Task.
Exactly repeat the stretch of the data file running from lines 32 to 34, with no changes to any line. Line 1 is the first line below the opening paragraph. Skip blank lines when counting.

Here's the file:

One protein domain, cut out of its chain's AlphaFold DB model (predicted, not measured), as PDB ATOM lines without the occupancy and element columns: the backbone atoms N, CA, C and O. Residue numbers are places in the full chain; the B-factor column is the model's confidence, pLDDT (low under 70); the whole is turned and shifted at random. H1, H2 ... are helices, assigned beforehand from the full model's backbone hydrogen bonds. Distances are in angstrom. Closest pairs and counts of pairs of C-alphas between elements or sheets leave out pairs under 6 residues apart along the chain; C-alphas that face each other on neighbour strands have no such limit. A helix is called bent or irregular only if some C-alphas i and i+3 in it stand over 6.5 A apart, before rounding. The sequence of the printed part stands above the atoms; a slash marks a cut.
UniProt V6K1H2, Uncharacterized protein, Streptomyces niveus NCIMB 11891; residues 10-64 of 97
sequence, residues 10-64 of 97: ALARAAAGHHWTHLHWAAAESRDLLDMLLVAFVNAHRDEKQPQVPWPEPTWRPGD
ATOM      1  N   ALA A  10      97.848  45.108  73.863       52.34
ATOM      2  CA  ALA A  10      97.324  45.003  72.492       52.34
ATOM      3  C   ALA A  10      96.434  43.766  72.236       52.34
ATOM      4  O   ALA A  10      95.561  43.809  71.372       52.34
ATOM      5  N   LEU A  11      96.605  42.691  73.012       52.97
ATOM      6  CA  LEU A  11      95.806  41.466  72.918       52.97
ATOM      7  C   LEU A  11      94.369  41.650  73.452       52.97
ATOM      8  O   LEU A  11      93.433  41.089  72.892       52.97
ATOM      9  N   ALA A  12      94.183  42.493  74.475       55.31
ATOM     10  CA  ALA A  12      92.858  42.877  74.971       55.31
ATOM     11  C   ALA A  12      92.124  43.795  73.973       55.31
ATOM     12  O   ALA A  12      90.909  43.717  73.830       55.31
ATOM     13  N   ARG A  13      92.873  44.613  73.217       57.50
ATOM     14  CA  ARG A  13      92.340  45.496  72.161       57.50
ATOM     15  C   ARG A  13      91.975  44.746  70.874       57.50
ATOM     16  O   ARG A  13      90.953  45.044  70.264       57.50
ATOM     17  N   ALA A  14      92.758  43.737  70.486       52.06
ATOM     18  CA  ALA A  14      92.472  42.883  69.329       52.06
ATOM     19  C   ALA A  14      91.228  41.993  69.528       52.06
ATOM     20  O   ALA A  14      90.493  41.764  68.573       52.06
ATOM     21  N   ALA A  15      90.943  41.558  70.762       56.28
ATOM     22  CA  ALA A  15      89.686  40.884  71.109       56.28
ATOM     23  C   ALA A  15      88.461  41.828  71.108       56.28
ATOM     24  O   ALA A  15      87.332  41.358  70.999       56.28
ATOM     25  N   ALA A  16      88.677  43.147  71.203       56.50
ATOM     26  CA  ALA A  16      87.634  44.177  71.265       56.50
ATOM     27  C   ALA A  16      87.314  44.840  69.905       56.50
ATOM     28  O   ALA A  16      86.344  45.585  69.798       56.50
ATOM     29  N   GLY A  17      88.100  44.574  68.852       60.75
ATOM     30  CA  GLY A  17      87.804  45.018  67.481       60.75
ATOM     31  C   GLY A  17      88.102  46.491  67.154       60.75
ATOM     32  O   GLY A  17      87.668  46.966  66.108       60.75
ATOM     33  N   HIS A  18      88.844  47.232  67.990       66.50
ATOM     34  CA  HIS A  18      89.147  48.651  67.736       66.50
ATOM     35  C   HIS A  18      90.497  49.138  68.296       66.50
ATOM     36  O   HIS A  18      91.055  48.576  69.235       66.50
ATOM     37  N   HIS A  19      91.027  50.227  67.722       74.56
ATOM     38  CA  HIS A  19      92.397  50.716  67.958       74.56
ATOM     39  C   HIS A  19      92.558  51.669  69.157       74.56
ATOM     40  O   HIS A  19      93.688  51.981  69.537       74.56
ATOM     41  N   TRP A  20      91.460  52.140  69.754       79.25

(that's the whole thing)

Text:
ATOM     30  CA  GLY A  17      87.804  45.018  67.481       60.75
ATOM     31  C   GLY A  17      88.102  46.491  67.154       60.75
ATOM     32  O   GLY A  17      87.668  46.966  66.108       60.75